In the Western province of Zambia lies Mongu, not far from the border with Angola. This is where the mostly Mbunda speaking people weave these ruggedly unique baskets. Due to how strong and stiff they are, people often comment that they seem to be made of wood.
The Mbunda people arrived from Angola to this native Lozi tribal area in the late 1700’s. As this region is part of the Zambezi river flood plain, it is incredibly isolated and known to be amongst the poorest regions of Zambia.
Makenge are large bushes that grow throughout the Mongu region anywhere near water. They send out long, shallow roots that the weavers can dig up easily from the sandy soil.
They cut off the last two-thirds of the root and at each place they cut, the bush regenerates two new ones. The roots can grow up to three feet a month , so it doesn’t harm the bushes and makes for a long term sustainable source of weaving materials.
After the roots are cut, they are ‘peeled’ and the interior is used inside the basket coils while the outer part is split to fibers that can be wrapped around the coils. Depending on when the roots are harvested in relation to the rainy season, the baskets can have more, or less, of a shine to them.
The first day is spent digging roots while the next three days are used to ‘peel’ and prepare the fibers. Another day is used to do the dying. All of the colors are made from roots or leaves boiled along with the Makenge fibers. The fibers are then left to dry for at least a day and are re-wet as the women then spend several days weaving each basket.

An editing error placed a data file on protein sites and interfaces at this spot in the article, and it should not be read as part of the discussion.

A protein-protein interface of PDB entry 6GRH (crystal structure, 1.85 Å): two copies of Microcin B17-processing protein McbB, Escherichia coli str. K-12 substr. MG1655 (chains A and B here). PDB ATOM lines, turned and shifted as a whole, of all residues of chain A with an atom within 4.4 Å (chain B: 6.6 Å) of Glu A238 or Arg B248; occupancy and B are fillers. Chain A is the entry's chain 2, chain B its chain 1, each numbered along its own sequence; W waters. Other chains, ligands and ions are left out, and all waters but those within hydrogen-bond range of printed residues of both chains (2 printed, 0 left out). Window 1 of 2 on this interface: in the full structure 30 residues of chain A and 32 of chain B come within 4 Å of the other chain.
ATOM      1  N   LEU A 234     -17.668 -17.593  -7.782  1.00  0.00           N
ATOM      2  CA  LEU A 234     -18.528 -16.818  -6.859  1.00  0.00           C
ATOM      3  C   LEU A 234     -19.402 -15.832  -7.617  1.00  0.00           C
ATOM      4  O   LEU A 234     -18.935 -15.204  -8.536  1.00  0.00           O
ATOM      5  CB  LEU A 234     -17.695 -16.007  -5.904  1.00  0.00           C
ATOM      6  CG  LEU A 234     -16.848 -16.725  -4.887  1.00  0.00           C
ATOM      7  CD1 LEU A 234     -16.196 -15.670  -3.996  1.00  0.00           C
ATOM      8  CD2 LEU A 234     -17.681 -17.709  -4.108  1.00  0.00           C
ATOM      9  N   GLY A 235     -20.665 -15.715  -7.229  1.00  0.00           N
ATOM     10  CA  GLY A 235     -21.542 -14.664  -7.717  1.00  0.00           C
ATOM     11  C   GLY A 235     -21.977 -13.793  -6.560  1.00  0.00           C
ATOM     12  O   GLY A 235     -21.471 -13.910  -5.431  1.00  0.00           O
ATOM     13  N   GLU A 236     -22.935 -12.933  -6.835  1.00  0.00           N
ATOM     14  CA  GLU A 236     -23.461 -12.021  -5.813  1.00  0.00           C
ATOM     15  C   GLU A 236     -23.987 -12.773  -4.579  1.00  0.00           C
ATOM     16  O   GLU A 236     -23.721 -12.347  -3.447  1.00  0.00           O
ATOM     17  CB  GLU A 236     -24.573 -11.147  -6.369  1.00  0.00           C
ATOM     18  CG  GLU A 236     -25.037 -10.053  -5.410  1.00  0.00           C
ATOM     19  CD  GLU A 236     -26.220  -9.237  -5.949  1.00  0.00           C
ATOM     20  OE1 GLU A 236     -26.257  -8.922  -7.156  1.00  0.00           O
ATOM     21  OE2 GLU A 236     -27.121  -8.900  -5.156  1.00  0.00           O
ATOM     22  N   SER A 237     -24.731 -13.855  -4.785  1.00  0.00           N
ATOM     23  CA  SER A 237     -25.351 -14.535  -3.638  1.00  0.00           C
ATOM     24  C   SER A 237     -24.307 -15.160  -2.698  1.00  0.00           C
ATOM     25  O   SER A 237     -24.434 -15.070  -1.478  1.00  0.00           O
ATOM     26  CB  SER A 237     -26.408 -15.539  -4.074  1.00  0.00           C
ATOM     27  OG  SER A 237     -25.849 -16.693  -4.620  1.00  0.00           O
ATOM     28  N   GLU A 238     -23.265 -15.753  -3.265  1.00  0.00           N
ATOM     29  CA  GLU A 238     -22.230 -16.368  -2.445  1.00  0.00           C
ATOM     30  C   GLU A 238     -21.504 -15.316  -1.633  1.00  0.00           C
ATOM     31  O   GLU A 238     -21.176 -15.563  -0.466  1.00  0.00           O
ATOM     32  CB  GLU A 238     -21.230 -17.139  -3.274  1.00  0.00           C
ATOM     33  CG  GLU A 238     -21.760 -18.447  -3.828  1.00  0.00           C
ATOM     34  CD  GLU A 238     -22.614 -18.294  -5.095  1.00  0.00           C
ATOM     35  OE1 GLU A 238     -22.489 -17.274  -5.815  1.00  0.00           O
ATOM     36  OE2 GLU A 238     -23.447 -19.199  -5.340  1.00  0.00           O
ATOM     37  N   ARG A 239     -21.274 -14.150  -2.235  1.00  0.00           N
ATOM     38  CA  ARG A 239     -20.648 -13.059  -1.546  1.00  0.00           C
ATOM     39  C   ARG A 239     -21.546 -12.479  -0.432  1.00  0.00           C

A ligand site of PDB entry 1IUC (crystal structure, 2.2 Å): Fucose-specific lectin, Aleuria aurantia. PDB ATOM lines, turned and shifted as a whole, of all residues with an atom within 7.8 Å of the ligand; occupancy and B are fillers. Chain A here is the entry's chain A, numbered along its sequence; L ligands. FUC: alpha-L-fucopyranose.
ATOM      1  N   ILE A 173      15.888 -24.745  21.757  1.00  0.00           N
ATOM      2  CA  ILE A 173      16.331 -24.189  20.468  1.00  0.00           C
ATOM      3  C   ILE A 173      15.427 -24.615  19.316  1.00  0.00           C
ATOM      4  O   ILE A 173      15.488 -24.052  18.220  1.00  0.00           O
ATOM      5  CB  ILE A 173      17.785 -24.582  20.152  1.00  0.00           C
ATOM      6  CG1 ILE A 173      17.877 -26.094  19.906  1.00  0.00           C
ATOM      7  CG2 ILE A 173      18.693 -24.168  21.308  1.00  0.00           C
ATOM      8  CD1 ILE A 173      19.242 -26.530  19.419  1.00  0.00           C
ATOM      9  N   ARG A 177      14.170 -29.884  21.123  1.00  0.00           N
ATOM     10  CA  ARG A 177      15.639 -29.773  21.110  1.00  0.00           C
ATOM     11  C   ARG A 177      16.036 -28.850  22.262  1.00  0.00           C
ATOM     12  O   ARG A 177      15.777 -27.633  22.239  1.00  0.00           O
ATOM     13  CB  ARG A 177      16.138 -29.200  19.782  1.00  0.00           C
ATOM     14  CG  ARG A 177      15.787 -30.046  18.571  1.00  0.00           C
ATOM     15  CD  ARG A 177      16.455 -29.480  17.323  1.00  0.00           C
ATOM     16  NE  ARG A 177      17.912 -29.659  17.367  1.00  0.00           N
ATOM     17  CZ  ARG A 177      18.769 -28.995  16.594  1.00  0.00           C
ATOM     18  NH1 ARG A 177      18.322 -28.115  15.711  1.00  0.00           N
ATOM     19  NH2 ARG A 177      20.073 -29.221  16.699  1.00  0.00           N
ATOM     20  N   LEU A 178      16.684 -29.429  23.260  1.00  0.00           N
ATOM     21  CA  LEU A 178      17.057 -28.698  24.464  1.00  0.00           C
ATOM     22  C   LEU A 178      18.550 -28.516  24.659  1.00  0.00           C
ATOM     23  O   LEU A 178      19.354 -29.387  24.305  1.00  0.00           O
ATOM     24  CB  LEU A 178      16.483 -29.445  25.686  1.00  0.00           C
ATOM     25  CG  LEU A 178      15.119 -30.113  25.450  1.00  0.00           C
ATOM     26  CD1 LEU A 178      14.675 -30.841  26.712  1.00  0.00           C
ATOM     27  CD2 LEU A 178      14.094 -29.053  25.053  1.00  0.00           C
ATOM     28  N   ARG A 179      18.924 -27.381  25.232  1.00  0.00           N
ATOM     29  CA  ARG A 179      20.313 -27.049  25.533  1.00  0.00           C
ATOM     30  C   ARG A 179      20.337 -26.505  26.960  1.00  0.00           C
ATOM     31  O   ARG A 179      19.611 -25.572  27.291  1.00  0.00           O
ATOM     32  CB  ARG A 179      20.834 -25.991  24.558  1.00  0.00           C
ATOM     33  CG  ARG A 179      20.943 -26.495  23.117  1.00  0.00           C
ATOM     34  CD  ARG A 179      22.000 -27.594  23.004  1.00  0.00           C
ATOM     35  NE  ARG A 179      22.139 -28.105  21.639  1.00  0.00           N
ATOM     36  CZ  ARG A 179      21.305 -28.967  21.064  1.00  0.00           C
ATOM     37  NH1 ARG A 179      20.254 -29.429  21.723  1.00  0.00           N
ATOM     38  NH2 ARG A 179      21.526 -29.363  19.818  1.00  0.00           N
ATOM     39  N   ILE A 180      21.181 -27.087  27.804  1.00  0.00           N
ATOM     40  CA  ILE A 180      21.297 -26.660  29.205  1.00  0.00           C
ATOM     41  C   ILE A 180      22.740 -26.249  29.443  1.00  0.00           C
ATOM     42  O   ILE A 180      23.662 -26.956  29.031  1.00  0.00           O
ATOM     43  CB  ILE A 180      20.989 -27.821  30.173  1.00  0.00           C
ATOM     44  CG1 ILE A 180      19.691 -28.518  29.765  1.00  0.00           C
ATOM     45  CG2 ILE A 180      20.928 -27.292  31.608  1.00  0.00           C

Basket weaving provides the only opportunity for these rural women to earn income to support their children and extended families. They are organized as a cooperative and work together to manage their small weaving group of around 12 women.
Zambia is a landlocked country in South-Central Africa. The nation’s population of around 19.5 million is concentrated mainly around the capital Lusaka in the south and the Copperbelt Province to the north, the core economic hubs of the country. The country has a tropical climate, and consists mostly of high plateaus with some hills and mountains and broad river valleys.
Originally inhabited by Khoisan peoples, the Bantu people, including the Tonga, migrated to the region starting around 1000 CE. The British colonized the region in the late 19th century, calling it Northern Rhodesia. The Republic of Zambia achieved independence in 1964.
Zambia is racially and ethnically diverse, with 73 distinct ethnic groups. The nine main ethnolinguistic groups are the Nyanja-Chewa, Bemba, Tonga, Tumbuka, Lunda, Luvale, Kaonde, Nkoya and Lozi. Zambia is officially a “Christian nation” under the 1996 constitution, but recognizes and protects freedom of religion. While fewer than 3% of the population still observe indigenous faiths, Zambian Christianity is highly syncretic, and many self-identified Christians blend elements of traditional African religion with their faith.
In 2015, about 54% of Zambians lived below the recognized national poverty line of ZMK 214 (USD 12.85) per month. Rural poverty rates were about 77% and urban rates at about 23%. Unemployment and underemployment in urban areas are serious problems. Most rural Zambians are subsistence farmers.
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